by Rebecca Todd
I really don’t get emoticons.
And before you start texting me an endless stream of them (*ahem* JSki), please allow me to explain.
I am not passing judgement here, I am truly trying to bridge a chasm betwixt learning styles.
I read constantly, and am rarely without a paperback in my bag, along with my ubiquitous sticky-flag highlighter pens to mark my favorite passages and new words.
I can tell you where many of my favorite sentences exist – without looking this up. I know the upper paragraph of page 17 of Ondaatje’s “In the Skin Of A Lion” bears one of the most eloquent passages ever crafted. It is challenging and beautiful.
Upon my first reading, it made me feel a bit like Brian Wilson first hearing Sgt. Peppers – may as well just pack it in right now. I will never, in all my days, create something so resonant and beautiful.
Jump forward many years.
At a session around assessment techniques and learning styles, the brilliant Karen Hume administered the VARK. This assessment consists of four different learning preferences, and ranks the individual across those spectrums.
Most people have a very mixed learning profile that draws from each of those areas. I, of course, did not. I can’t recall most of my exact results, and my assessment has since been lost.
But what I do recall was this: I scored about 85 percent in reading, 10 percent in kinesthetic, five percent in auditory, and zero percent in visual.
That’s right – no exaggeration – zero percent visual.
I clearly recall this result, as it caused more than a few giggles. Karen noted to me she had never before seen such a result.
Emoticons and Learning Styles
It should not come as a surprise, then, that emoticons confuse me. Just what exactly are you trying to say?
When someone makes a “joke” and then sticks a “smiley face” at the end, my brain does not read this as comedy. My brain reads this as a harsh insult, with some meaningless blob at the end.
The words are the only thing with any semantic meaning in my mind. To me, this does not make your attempt at humor clear, it just highlights how cruel your words were.
Beyond that, I find it very, very frustrating. Why can’t people mean what they say?
How Visuals Affect Different Learning Styles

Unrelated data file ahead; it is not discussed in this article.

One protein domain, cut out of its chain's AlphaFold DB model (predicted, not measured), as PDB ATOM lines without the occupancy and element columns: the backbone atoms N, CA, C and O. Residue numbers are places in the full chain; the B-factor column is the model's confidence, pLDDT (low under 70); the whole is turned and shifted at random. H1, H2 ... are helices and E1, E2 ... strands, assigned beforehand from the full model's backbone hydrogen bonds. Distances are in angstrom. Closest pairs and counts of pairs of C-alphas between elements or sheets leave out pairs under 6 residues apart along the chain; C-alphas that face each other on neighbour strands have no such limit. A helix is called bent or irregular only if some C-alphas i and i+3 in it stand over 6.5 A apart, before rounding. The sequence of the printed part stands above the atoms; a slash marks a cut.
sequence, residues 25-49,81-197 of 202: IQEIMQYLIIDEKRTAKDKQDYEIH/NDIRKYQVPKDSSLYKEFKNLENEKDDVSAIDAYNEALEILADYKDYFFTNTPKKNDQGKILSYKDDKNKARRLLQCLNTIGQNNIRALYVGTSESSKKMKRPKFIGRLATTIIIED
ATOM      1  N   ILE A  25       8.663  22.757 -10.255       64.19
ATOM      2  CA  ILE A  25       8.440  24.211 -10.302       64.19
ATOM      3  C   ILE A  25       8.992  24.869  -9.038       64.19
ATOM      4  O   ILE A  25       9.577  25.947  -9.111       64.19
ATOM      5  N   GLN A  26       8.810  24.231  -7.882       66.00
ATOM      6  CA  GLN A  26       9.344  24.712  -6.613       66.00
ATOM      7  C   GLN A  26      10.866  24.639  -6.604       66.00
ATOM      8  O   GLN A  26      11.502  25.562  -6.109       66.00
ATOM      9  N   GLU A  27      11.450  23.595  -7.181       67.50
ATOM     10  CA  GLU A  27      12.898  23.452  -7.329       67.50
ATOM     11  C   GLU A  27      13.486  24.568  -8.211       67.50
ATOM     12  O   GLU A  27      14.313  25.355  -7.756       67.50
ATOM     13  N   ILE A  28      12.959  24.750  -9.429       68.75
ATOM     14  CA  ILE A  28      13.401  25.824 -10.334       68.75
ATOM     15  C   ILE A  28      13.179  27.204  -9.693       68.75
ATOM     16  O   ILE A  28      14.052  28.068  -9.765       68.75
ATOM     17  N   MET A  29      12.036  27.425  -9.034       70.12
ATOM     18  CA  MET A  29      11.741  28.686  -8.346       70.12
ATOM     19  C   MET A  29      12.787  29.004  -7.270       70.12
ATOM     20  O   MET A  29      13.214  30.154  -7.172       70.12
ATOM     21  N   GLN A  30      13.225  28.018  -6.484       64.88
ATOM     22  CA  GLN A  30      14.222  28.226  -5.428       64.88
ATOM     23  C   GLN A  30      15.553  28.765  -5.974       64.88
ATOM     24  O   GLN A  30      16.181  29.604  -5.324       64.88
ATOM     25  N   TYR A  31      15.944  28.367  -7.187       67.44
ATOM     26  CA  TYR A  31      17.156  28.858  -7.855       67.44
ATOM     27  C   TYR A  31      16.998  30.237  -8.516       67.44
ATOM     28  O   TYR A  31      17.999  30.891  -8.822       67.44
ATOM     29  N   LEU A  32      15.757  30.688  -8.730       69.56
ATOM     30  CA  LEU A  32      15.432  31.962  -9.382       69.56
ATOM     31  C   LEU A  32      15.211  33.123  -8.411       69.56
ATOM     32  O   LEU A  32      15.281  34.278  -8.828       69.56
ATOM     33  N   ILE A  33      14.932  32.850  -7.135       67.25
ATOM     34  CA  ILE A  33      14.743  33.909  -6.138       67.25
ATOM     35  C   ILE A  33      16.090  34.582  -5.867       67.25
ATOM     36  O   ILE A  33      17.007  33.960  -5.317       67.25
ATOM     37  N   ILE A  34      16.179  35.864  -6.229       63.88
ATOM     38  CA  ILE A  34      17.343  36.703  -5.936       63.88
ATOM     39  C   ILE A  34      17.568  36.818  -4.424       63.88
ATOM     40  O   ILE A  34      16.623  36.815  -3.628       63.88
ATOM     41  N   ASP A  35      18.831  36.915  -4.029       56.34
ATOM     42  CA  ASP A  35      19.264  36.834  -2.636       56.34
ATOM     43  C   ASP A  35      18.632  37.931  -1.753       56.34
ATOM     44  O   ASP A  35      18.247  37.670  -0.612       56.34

Increasingly, we are told we need to “get visual” and represent our thoughts across various modes of learning. I agree with this – up to a point.
It is absolutely a wise idea to reinforce your message with images or analogies that echo the original sentiment. However, when you are using one method of meaning making, e.g. words, then using another, such as an image, to demonstrate the true meaning of your words, you absolutely are losing and confusing parts of your audience. To those of us with very distinct learning profiles, you have created a complete disconnect.
I know most people’s minds are not as polarized as mine, but I must believe others experience this same confusion.
Your Audience Dictates Your Communications
Here is what I believe, what my experience as a teacher reinforced: The burden of clarity is on the speaker, not on the listener.
An old teaching maxim says, “If I teach and you don’t learn, what can I do differently?”
If your communications are being misunderstood, then you need to look at how you can bring more clarity to your message. You cannot rely on the notion that your audience has the same learning profile you do.
For me, this means I need to step outside of what makes sense to me and incorporate images that may bring clarity to others.
A quick way to check: Is the meaning of all of your components – text, images, sounds, movements – congruous? Or are some directly opposing the others?
I encourage you to try a VARK assessment. What were your results?
Now apply this to your communication. Are you truly being clear with your audience? Or are you making the very dangerous assumption that everyone else makes meaning in the exact same way that you do?